Market Insight: Five conclusions from the Soccerex Football Finance 100

Market Insight: Five conclusions from the Soccerex Football Finance 100
At the beginning of this year, Soccerex released its new annual report which uses a bespoke methodology to rank the top 100 clubs across the world based on their finances. SportsPro’s writers picked out five of the report’s most eye-catching results, and did their best to identify the patterns and trends that helped shape the first ever Football Finance 100.

The Soccerex Football Finance 100, which factors in a club’s playing assets, fixed assets, money in the bank, potential owner investment and net debt, is dominated by UK teams, with Premier League champions elect Manchester City leading the way. 

1. UK remains a financial haven despite struggles in Europe

Much has been made of Premier League clubs and their inability to leave their mark on the Uefa Champions League in recent years, but the Soccerex Financial 100 suggests that poor showings in Europe are doing little to diminish English coffers.

England’s top-flight sides are never shy of splashing the cash in the transfer market, and the league remains a financial haven for potential owners, sponsors and players alike. It comes as no surprise then, to see its teams occupying more than a quarter of the top 30 places on this list, and beyond that, a total of 19 UK representatives featuring in the annual report.

Manchester City – fuelled by their billionaire owner Sheikh Mansour - claim top spot, but perhaps more intriguing are the two North London clubs that trail them. Despite finishing outside the Champions League places for the first time during Arsene Wenger’s reign, Arsenal are second in the list, reflecting their comparatively measured approach in the transfer market, along with the added boost that their move to the Emirates Stadium has provided.

For their part, Tottenham Hotspur also have a new home to look forward to, with their 61,000-seater stadium expected to be ready for next season. That, coupled with a young and exuberant star-studded playing squad, sees them placed higher in the list than Premier League rivals Chelsea and Manchester United, as well as Spanish giants Barcelona and Real Madrid.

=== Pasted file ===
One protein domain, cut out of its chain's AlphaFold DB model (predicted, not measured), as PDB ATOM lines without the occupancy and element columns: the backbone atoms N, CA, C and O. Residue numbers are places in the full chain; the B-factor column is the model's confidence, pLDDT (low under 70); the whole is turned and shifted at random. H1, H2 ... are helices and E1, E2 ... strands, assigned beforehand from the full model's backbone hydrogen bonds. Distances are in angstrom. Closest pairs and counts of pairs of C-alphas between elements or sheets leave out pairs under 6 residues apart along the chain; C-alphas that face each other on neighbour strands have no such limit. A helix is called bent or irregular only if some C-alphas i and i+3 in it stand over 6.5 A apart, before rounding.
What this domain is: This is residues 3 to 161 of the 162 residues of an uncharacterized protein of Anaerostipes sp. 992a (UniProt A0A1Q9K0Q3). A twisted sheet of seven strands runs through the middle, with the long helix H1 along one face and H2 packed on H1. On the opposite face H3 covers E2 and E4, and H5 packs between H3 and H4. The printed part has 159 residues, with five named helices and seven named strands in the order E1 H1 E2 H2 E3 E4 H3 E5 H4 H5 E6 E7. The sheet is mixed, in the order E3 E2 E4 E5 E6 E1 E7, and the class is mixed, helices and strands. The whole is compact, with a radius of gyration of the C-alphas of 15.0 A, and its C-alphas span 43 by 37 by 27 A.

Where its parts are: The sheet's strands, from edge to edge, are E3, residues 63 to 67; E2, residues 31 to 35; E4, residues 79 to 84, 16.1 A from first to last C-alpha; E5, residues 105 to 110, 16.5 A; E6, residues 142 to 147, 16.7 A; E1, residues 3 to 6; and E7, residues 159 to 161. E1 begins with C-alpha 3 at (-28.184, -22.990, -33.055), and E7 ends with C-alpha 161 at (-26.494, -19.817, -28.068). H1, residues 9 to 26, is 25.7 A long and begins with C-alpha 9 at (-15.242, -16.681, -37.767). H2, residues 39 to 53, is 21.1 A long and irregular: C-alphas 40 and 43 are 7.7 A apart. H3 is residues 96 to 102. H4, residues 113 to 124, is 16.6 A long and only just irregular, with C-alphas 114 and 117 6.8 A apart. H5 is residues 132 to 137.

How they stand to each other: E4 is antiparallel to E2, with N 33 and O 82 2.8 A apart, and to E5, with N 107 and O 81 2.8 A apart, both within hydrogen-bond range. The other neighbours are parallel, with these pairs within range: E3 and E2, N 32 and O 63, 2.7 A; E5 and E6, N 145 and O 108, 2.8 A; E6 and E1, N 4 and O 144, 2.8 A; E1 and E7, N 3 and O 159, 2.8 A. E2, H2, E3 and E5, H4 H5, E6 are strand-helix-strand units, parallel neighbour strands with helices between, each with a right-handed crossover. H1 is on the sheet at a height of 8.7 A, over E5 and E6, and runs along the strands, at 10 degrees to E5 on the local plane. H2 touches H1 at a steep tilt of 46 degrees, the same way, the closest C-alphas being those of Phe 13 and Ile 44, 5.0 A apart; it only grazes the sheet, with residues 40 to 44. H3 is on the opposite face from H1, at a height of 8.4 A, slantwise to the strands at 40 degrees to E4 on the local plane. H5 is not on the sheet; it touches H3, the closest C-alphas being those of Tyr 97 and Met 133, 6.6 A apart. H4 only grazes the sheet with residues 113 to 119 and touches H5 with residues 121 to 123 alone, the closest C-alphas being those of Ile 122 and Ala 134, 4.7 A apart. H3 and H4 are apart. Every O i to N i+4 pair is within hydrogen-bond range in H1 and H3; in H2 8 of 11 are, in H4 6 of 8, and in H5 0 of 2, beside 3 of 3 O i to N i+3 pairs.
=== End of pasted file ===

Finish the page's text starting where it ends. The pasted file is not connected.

The power of the Premier League shows no sign of wilting and, with a new mega domestic rights deal set to be sealed in the coming months, it would be foolish to bet against English teams continuing to dominate this list for years to come.

2. China is coming, whether you like it or not

Soccerex found that nine Chinese clubs possess greater financial power than teams in countries such as Italy, France and Germany, and calculates the net worth of the owners of these teams to amount to a whopping €75.1 billion.

Of these sides, Chinse Super League (CSL) champions Guangzhou Evergrande ranked as high as fourth, among English soccer giants Manchester City and Arsenal, and France’s Paris Saint-Germain.

Evergrande, who are the CSL’s most successful club, winning the league for seven successive seasons, are backed by the Evergrande Real Estate group and ecommerce mammoth, the Alibaba Group.

China’s heavy presence in this list is unsurprising, given that the country’s investment in soccer has been backed by the Chinese government as a cultural and political soft power tool.

This increasing financial heft is driven by wealthy Chinese individuals and corporations, many of whom are flush from the booming Chinese real estate market. Ten of the 16 CSL outfits are owned by real estate companies or businesses linked to the industry.

The CSL is able to spend lavishly on players; in 2016, it spent more money on players than any other league in the world, attracting talent with high salaries. Government regulation in the summer of 2017 has slowed this to prevent development distorting that of the national team, but China’s clubs remain financially powerful and inclined to compete for cheaper foreign imports as they seek value for money.

With government backing, and no sign of a check on China’s economic boom, Chinese clubs remain an alluring prospect for investors.

3. Four Spanish clubs in the top 30, although only one makes it into the top ten

Spain has long boasted the world’s top players who, in a long-established rite of passage, take a turn at playing for soccer’s elite stalwarts, Barcelona and Real Madrid. Topping the Deloitte Money League of the world’s highest-earning clubs for 11 consecutive years, La Liga is finding itself witness to a shakeup of the global soccer order with new arrivals coming on the scene in the shape of the US and China, as well as with investments made in clubs like Chelsea, Manchester City and Paris Saint-Germain, forming a group of new contenders challenging the status quo.